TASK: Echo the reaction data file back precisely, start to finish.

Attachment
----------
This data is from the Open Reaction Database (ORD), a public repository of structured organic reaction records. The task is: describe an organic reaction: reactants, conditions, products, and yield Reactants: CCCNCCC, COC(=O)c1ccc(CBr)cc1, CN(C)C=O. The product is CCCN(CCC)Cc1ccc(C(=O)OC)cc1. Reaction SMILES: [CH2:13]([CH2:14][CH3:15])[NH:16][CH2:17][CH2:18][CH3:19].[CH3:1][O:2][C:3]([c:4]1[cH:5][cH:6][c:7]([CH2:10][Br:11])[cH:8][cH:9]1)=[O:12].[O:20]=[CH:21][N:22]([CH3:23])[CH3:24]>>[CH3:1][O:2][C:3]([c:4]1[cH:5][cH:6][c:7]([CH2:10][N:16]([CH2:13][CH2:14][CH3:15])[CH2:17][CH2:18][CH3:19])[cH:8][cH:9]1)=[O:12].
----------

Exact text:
This data is from the Open Reaction Database (ORD), a public repository of structured organic reaction records. The task is: describe an organic reaction: reactants, conditions, products, and yield Reactants: CCCNCCC, COC(=O)c1ccc(CBr)cc1, CN(C)C=O. The product is CCCN(CCC)Cc1ccc(C(=O)OC)cc1. Reaction SMILES: [CH2:13]([CH2:14][CH3:15])[NH:16][CH2:17][CH2:18][CH3:19].[CH3:1][O:2][C:3]([c:4]1[cH:5][cH:6][c:7]([CH2:10][Br:11])[cH:8][cH:9]1)=[O:12].[O:20]=[CH:21][N:22]([CH3:23])[CH3:24]>>[CH3:1][O:2][C:3]([c:4]1[cH:5][cH:6][c:7]([CH2:10][N:16]([CH2:13][CH2:14][CH3:15])[CH2:17][CH2:18][CH3:19])[cH:8][cH:9]1)=[O:12].